The Student Room Group

I’ve just found out phone directories were a thing

I don’t think I’ve led a sheltered life - but I never knew until today that there used to be big books in everyone’s house that had pretty much everyone’s name, address and phone number in. You could literally just look up where someone lived and what their landline number was.

Mind blown.

So….why was this not a huge privacy and data problem back then? In the 1980s or whenever this was? Also - what exactly was the rationale for these even existing? Why would you need to know the phone number of someone that you couldn’t ask in person? Surely if you know someone well enough to phone them at home you would know their number?
Reply 1
they still exist. it just online now
Reply 2
Original post by Trinculo
I don’t think I’ve led a sheltered life - but I never knew until today that there used to be big books in everyone’s house that had pretty much everyone’s name, address and phone number in. You could literally just look up where someone lived and what their landline number was.

Mind blown.

So….why was this not a huge privacy and data problem back then? In the 1980s or whenever this was? Also - what exactly was the rationale for these even existing? Why would you need to know the phone number of someone that you couldn’t ask in person? Surely if you know someone well enough to phone them at home you would know their number?

You could be ex-directory and not be in the book. You were only given your area and there was no internet to look up phone numbers of shops etc.
Reply 3
Original post by Trinculo
I don’t think I’ve led a sheltered life - but I never knew until today that there used to be big books in everyone’s house that had pretty much everyone’s name, address and phone number in. You could literally just look up where someone lived and what their landline number was.

Mind blown.

So….why was this not a huge privacy and data problem back then? In the 1980s or whenever this was? Also - what exactly was the rationale for these even existing? Why would you need to know the phone number of someone that you couldn’t ask in person? Surely if you know someone well enough to phone them at home you would know their number?


Also do you think we walked around with a book in our pocket to write the numbers down in?I kept mine for ages and it was really useful when you had to send out invites to something like my mum's 60th birthday.It was a surprise so I could just look up her friends names and get their addresses or phone them.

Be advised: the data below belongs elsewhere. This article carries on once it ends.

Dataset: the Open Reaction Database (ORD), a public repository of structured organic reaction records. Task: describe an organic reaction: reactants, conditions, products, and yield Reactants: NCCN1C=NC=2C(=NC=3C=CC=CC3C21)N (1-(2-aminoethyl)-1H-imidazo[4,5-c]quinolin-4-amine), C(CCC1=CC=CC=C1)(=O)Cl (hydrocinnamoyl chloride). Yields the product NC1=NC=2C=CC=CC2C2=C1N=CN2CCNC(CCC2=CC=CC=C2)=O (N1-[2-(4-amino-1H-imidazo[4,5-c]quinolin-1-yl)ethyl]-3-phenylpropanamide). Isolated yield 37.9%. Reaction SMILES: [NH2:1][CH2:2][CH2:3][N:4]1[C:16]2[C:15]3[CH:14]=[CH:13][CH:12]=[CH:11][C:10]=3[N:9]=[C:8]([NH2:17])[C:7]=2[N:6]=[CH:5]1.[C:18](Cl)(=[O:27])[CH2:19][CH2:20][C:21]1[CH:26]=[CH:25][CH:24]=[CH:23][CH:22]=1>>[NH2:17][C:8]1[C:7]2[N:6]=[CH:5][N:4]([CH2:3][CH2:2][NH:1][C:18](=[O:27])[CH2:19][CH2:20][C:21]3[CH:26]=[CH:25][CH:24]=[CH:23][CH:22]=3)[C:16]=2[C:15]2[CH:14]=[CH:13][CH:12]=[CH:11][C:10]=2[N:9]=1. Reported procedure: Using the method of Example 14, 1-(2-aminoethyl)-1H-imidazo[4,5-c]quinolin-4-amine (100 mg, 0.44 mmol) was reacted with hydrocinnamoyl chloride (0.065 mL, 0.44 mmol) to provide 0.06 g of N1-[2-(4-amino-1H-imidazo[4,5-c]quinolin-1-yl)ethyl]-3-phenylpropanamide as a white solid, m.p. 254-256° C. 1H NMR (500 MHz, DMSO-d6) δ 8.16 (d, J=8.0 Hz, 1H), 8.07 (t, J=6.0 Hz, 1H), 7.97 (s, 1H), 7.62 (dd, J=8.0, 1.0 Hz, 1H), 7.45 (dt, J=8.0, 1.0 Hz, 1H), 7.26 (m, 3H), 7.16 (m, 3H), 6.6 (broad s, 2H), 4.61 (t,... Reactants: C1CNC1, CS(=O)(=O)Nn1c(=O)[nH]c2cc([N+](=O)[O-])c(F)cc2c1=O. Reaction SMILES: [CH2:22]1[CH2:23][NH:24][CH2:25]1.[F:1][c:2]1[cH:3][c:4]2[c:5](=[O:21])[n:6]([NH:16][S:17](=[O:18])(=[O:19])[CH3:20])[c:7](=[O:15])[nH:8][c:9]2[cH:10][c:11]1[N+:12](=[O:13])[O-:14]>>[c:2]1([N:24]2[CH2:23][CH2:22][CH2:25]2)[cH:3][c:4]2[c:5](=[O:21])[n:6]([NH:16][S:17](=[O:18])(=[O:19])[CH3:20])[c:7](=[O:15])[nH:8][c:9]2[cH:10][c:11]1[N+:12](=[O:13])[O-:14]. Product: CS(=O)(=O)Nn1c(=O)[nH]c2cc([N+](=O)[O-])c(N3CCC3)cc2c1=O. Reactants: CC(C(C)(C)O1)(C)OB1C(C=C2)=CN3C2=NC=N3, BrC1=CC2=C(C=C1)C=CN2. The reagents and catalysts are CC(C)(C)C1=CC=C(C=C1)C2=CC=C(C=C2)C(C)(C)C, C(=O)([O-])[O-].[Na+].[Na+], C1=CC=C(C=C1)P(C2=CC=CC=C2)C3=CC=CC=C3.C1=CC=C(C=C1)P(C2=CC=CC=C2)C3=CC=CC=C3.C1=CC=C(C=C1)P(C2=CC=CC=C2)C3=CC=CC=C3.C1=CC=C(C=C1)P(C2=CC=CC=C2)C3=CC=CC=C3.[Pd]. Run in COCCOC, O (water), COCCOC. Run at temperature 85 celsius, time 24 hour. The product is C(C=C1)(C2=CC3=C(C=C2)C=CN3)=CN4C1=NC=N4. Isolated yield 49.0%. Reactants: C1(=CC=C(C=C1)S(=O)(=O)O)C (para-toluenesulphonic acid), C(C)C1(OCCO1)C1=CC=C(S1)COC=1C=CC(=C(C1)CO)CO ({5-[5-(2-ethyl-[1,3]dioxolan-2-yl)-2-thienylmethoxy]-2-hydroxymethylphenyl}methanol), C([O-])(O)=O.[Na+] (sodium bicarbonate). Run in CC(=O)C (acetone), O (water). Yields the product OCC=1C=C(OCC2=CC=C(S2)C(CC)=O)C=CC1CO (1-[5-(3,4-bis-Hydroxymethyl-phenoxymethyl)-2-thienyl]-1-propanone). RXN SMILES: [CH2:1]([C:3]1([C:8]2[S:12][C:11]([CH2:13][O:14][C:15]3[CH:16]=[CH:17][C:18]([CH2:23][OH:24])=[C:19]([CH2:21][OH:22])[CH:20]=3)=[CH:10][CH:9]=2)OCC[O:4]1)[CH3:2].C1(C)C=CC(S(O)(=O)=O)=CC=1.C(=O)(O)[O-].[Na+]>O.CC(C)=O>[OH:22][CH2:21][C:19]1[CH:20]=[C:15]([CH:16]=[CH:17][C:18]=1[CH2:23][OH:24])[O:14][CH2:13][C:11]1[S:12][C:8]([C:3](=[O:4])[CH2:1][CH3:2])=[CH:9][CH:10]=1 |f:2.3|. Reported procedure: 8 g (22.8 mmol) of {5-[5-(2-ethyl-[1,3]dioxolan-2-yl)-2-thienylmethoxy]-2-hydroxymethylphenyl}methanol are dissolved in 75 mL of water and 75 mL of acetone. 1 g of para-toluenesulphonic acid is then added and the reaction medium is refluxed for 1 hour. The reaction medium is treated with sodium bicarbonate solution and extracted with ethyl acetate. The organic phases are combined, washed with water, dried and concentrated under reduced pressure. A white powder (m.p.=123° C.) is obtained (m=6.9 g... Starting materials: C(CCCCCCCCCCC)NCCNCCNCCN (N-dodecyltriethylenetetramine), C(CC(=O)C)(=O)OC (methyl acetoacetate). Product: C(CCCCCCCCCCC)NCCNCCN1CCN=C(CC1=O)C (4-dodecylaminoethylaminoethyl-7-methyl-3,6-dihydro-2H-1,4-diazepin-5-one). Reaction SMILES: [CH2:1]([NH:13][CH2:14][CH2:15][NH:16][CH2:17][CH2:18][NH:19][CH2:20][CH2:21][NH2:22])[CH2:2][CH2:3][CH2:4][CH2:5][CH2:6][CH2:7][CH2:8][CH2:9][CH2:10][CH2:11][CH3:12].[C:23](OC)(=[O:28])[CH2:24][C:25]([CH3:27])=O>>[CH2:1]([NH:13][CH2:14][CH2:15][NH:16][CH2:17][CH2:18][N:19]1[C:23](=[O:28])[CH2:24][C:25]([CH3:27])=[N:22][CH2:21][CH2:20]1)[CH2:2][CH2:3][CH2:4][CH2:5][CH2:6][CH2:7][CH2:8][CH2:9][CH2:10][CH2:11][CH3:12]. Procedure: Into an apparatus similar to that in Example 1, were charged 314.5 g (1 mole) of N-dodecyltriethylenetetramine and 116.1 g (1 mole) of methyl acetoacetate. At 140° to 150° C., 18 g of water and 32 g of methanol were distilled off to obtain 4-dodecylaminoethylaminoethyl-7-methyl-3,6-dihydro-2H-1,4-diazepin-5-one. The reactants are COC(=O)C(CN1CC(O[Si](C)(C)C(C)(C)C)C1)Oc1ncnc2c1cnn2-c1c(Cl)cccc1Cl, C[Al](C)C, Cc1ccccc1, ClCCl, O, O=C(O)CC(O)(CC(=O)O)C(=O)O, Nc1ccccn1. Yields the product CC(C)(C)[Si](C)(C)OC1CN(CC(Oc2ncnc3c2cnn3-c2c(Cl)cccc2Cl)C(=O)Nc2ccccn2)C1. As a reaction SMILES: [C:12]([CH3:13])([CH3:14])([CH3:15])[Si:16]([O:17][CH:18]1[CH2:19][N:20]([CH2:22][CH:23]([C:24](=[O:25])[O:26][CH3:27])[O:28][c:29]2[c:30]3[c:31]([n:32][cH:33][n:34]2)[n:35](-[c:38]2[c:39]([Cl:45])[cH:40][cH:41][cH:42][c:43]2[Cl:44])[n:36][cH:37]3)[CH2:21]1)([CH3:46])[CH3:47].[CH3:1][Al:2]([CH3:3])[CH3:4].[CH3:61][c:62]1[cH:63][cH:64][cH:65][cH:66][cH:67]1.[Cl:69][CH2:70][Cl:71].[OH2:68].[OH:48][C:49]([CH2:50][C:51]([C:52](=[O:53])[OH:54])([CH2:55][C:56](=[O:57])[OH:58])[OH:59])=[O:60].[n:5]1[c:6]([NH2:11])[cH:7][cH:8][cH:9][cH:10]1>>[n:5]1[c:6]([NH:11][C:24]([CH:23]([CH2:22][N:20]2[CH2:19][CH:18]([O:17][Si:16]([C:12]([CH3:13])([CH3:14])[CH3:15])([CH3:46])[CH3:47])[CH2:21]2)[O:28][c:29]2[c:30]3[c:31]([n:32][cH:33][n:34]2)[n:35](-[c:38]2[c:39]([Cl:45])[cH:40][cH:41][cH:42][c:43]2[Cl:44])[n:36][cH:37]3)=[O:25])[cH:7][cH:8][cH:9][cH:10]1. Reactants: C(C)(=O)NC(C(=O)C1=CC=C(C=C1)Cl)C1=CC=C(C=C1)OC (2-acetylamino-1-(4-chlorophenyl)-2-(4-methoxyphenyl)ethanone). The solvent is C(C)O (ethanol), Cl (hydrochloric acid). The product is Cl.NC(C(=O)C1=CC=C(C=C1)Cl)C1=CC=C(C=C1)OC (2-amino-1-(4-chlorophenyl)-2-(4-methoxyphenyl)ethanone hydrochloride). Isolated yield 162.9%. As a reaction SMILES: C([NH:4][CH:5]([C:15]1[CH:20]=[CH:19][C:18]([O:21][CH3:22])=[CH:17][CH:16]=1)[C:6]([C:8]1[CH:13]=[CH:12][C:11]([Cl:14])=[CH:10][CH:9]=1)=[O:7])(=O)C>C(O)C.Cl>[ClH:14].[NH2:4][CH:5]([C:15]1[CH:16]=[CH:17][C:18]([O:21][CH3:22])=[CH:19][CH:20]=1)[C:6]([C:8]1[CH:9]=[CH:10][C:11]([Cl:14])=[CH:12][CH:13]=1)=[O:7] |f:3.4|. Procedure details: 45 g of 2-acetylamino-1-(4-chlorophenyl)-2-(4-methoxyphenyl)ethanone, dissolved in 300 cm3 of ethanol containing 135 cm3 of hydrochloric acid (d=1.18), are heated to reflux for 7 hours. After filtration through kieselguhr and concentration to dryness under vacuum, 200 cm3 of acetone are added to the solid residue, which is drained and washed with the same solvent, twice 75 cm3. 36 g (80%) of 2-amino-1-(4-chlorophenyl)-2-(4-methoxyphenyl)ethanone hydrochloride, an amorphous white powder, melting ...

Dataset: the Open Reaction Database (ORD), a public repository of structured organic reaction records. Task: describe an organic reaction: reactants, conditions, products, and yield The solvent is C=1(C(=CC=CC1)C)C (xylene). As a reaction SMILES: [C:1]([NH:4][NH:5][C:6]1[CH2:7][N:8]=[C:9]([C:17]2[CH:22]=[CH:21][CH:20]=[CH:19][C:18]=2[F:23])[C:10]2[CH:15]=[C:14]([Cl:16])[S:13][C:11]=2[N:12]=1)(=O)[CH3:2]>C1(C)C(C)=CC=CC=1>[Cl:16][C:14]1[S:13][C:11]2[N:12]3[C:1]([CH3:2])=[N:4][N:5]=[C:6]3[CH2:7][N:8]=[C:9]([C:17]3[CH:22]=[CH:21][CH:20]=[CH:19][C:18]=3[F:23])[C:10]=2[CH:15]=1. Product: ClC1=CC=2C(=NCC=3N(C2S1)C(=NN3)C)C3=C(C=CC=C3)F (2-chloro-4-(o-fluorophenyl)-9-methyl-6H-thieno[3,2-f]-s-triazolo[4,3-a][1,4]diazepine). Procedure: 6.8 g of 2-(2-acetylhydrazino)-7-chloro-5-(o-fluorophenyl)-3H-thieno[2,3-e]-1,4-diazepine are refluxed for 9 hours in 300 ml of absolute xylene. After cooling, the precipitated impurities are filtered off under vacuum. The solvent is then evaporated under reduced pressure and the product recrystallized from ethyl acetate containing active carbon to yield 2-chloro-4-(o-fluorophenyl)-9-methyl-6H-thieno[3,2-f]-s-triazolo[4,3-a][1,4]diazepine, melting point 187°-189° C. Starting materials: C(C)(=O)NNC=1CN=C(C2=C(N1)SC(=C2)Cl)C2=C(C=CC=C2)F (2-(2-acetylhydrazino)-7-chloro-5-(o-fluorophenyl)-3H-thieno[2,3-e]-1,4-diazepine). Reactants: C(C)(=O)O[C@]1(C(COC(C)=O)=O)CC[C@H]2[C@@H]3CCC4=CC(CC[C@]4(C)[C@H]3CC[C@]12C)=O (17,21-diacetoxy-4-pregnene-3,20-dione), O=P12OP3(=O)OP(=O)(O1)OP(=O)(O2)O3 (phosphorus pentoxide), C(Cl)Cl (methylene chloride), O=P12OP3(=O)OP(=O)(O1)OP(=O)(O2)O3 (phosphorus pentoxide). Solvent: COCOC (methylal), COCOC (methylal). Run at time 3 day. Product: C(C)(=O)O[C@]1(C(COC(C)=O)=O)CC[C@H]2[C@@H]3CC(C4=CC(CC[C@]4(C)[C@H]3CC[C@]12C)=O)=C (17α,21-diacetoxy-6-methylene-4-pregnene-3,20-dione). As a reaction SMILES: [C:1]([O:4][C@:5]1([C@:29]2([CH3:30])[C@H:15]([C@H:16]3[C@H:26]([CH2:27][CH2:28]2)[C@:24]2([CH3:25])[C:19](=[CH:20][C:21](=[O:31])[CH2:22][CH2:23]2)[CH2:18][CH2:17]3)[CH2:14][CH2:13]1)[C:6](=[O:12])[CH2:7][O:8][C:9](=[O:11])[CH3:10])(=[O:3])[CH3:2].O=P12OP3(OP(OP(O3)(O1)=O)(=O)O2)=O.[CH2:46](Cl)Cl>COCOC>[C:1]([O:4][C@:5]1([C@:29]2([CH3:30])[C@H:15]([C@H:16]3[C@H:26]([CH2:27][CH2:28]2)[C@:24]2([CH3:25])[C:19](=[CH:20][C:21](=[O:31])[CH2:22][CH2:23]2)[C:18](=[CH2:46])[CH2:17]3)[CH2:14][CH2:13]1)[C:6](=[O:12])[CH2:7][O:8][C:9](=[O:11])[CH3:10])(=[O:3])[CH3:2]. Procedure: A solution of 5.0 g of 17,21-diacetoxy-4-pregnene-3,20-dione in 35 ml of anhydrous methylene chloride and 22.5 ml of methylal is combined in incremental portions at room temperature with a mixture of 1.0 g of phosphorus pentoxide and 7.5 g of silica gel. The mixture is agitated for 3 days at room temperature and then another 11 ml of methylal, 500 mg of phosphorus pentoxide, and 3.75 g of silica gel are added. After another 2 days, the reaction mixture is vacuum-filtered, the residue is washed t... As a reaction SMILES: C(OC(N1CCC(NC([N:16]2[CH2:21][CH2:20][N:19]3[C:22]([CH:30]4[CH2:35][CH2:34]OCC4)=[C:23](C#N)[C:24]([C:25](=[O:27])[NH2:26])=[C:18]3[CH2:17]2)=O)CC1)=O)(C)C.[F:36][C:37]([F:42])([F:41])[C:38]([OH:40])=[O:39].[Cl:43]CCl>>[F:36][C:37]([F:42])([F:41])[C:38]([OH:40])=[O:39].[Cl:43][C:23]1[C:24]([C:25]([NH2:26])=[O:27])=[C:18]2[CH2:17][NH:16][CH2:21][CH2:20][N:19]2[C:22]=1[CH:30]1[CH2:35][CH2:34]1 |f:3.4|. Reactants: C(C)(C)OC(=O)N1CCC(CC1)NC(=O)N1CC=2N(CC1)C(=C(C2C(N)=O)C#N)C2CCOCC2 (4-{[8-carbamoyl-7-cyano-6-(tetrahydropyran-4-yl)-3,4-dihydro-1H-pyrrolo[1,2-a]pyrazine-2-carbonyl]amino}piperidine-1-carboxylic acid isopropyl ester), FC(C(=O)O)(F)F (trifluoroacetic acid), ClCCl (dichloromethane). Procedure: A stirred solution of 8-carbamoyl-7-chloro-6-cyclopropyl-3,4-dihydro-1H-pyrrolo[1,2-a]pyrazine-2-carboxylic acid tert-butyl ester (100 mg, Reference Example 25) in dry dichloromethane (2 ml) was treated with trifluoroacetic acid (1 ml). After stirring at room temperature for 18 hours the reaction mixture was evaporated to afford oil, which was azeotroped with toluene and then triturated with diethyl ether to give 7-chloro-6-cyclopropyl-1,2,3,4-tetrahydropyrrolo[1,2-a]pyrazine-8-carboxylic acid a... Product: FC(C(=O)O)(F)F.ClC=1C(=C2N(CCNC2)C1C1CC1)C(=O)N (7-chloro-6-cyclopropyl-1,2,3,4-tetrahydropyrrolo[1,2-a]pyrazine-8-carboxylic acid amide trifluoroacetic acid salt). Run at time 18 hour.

Reply 4
Original post by Trinculo
I don’t think I’ve led a sheltered life - but I never knew until today that there used to be big books in everyone’s house that had pretty much everyone’s name, address and phone number in. You could literally just look up where someone lived and what their landline number was.


Strangely, I had a copy of the BT Phone Book for my area delivered to my house in the last week. I thought they'd stopped printing them. (Maybe I've confused that with the Yellow Pages, come to think of it.)
Some parts of England still get small phone directories from their local chambers of commerce delivered annually to the local residents.
Printed copies of BT Phone Book will stop being produced after March 2024.
Reply 6
We were ex-directory for as long as I can remember.

I feel old reading this thread.
If you don't mind me asking, how old are you?

My parents were still using ours as late as 2010 at least.

The internet only became widely available in the mid-late 1990s (before it was mainly concentrated in universities, big businesses, etc), a majority only took it up in c. 2003 (broadband overtook dial-up 2 years later), in general it was still pretty primitive through the early 2000s. When I was growing up in, say like 2006, I still doubt you would reliably find phone numbers for every business, etc, on there.
(edited 9 months ago)
Ooo this is interesting
Reply 9
My mother would use ours as a door stop because we very rarely used it :biggrin:
Just to add to the above.

Although you only got your area delivered you could access them all in public libraries or ring directory enquiries with a name and rough location and get the number.

How else were we supposed to find people with silly names to make prank calls to?
Reply 11
London phone boxes used to have about 5 directories mounted on a rack

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